The most impressive take away from the numbers, when broken down per language, is the massive drop of English media mentioning gamescom. I can easily see why: without a distinct headliner to encourage English-language (especially US) media to attend, outlets have been keener this year to save on their budgets and limit their presence at a European show, in comparison with mainland Europe media numbers (although these also indicate a slower year, compared to 2017’s gamescom).

The Platforms

Both PlayStation and Xbox saw a drop in the number of articles mentioning them during the week of gamescom compared to last year, even though that drop is not as significant as the one in the number of articles mentioning gamescom. The absence of an Xbox conference compared to the previous year means that Xbox’s coverage dropped below PlayStation’s in 2018.

The Nintendo Switch is the one platform actually improving its year-on-year coverage numbers. It is very much the console that has a lot of the media’s attention right now. It also helped that Nintendo broadcast a Nindies Showcase on the Monday. It is still playing catch-up in terms of volume of articles compared to its two competitors, being at half of where the Xbox One is.

The Games

Looking at last year’s main games is quite revealing.

All of the games in 2017’s top 30 were covered by 500+ articles during the week of gamescom.

And here we are in 2018, with only just half of the games in the top 30 having 500+ during the week of gamescom.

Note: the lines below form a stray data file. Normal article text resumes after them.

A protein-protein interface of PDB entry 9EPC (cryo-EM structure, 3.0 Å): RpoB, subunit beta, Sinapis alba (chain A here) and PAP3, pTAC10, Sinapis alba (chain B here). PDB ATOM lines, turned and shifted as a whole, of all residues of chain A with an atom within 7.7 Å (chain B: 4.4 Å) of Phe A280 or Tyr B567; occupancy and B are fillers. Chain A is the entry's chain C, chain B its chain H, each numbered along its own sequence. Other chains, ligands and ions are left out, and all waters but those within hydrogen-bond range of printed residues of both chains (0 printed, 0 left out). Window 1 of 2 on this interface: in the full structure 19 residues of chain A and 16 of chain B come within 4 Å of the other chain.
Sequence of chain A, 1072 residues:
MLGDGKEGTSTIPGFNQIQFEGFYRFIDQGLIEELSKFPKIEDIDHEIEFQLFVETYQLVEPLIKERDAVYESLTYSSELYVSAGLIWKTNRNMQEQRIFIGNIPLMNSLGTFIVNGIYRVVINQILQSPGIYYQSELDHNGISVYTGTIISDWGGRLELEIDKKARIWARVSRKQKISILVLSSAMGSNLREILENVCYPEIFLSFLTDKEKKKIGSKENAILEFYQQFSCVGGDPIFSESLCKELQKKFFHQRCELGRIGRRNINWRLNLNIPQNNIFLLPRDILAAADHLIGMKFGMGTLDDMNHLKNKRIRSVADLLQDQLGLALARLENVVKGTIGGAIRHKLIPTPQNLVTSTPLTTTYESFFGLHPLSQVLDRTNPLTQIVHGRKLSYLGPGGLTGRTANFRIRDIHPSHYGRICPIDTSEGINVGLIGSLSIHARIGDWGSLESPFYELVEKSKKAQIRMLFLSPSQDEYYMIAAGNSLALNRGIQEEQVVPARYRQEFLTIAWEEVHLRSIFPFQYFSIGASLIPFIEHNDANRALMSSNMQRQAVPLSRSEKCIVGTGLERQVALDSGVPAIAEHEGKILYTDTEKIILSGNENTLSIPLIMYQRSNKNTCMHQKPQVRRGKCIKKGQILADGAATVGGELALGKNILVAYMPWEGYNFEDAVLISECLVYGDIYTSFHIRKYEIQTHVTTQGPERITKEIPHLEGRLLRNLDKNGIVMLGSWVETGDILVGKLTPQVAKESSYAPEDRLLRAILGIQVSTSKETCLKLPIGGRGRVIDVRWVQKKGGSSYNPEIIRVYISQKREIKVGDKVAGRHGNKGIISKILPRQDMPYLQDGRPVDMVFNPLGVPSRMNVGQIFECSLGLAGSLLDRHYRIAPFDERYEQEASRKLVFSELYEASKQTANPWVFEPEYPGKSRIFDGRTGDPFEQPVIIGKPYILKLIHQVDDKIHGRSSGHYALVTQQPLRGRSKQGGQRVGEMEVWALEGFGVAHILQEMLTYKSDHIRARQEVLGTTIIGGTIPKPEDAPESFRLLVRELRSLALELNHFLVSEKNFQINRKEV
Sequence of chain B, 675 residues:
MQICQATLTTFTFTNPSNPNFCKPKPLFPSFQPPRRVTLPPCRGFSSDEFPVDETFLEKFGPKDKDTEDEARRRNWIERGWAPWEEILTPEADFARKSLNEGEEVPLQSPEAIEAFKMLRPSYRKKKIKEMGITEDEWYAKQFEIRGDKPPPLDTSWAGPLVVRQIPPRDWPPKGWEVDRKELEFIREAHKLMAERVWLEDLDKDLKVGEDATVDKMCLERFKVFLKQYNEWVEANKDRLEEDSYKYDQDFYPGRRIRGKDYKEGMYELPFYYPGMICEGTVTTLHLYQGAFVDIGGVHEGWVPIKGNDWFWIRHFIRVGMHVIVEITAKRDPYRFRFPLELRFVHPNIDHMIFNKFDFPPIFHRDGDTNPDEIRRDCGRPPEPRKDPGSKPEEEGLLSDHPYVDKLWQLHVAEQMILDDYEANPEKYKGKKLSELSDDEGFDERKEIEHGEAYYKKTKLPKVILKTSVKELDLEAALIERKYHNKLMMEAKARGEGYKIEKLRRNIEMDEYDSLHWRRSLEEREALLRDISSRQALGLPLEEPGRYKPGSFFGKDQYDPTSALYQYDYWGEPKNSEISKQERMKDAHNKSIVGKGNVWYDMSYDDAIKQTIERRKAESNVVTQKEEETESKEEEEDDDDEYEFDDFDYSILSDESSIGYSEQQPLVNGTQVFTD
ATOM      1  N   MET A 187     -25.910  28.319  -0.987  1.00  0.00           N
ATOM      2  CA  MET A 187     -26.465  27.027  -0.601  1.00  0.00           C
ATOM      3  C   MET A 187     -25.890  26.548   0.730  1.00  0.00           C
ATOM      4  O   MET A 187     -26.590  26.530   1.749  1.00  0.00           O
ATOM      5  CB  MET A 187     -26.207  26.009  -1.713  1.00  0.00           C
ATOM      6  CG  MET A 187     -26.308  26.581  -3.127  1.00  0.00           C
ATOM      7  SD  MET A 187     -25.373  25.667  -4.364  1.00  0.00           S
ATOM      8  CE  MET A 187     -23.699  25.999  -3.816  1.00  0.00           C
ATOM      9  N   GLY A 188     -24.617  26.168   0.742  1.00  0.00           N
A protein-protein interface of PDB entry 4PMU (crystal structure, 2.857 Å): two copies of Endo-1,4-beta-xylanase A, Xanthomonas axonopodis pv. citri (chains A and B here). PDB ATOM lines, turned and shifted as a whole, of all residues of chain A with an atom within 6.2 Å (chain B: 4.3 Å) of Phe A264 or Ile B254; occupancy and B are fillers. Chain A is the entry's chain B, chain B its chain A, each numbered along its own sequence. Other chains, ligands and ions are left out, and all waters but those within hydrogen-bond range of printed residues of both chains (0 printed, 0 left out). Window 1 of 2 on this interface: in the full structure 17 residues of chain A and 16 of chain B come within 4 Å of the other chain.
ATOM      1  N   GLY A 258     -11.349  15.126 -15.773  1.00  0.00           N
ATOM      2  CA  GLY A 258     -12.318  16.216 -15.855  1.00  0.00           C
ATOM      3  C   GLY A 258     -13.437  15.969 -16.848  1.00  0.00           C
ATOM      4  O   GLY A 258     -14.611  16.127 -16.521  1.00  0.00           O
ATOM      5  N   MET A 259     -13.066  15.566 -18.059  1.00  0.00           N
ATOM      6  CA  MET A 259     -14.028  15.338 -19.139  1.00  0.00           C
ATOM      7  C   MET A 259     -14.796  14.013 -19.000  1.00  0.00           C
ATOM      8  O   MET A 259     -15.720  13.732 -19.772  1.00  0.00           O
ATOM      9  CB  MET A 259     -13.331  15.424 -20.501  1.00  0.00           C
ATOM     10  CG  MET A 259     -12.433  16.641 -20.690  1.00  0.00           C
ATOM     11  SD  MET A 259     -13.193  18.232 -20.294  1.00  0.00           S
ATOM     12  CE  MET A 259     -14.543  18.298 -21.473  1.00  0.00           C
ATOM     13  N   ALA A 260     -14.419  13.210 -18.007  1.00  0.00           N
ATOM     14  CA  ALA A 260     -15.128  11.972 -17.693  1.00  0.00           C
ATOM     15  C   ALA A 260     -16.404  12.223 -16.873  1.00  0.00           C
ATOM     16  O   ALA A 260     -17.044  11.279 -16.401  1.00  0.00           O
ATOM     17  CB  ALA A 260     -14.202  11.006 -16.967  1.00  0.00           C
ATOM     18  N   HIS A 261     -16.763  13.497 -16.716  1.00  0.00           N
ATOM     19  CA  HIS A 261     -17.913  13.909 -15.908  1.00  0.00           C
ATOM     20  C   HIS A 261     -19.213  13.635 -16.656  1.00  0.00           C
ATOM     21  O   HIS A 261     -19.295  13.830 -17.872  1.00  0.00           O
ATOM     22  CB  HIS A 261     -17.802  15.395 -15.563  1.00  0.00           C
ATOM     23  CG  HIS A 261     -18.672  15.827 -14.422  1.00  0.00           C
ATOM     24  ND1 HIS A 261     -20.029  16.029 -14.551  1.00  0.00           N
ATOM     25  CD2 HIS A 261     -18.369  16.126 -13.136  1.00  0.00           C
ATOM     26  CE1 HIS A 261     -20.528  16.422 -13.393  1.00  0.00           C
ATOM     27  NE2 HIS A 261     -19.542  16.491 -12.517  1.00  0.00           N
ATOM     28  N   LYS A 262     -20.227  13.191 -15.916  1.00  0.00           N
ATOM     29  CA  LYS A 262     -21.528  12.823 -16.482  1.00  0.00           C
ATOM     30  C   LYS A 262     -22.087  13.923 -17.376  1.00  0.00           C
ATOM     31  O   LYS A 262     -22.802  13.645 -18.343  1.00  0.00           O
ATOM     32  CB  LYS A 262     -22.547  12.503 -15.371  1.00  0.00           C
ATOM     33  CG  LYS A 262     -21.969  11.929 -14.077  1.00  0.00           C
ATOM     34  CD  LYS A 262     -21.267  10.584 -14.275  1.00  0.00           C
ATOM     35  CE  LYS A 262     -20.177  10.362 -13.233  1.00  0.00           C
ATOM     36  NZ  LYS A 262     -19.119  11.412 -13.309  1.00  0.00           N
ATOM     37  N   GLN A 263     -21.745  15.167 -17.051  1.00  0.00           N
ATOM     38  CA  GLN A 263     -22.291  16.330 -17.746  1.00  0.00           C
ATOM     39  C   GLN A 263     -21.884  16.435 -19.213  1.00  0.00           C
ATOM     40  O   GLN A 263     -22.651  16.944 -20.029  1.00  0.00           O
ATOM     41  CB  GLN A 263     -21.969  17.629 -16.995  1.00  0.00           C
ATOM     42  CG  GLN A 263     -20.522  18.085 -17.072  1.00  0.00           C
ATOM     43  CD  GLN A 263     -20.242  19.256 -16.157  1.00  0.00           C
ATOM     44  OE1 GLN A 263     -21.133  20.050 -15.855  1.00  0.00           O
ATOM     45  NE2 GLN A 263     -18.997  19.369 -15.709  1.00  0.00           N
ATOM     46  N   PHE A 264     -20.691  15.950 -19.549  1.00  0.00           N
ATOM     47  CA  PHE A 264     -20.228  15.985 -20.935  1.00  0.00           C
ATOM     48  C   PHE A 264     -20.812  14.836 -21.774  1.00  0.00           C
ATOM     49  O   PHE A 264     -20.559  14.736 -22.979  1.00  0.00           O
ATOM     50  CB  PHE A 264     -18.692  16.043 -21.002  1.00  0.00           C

Of the games featured during gamescom 2018’s opening ceremony/press event, only Shenmue 3 (announcing the release date) and Man of Medan (game revealed) are in the top 30.

Concluding thoughts

In 2018, gamescom turned 10 years old. On the attendance front, it broke all its records (well, most of them). However, there is something to be said about the media coverage, which seems to have been at it lowest since we’ve been tracking the data.

And while our methodology might be a factor here (the same way it might explain part of the numbers of the last E3), the absence of strong press beats for new games is also very important. At ICO Media, the team has been working on projects present at gamescom for several years, and there is anecdotal evidence that media shied away from this year’s gamescom, if not entirely, at least shortening the number days where they attended.

If gamescom is to keep its status as the second-most prominent event for the game industry from a media point of view (and even this year’s sub-par performance doesn’t challenge this), it will need to find a way to get a few more major announcements back, to make it a must-attend for journalists.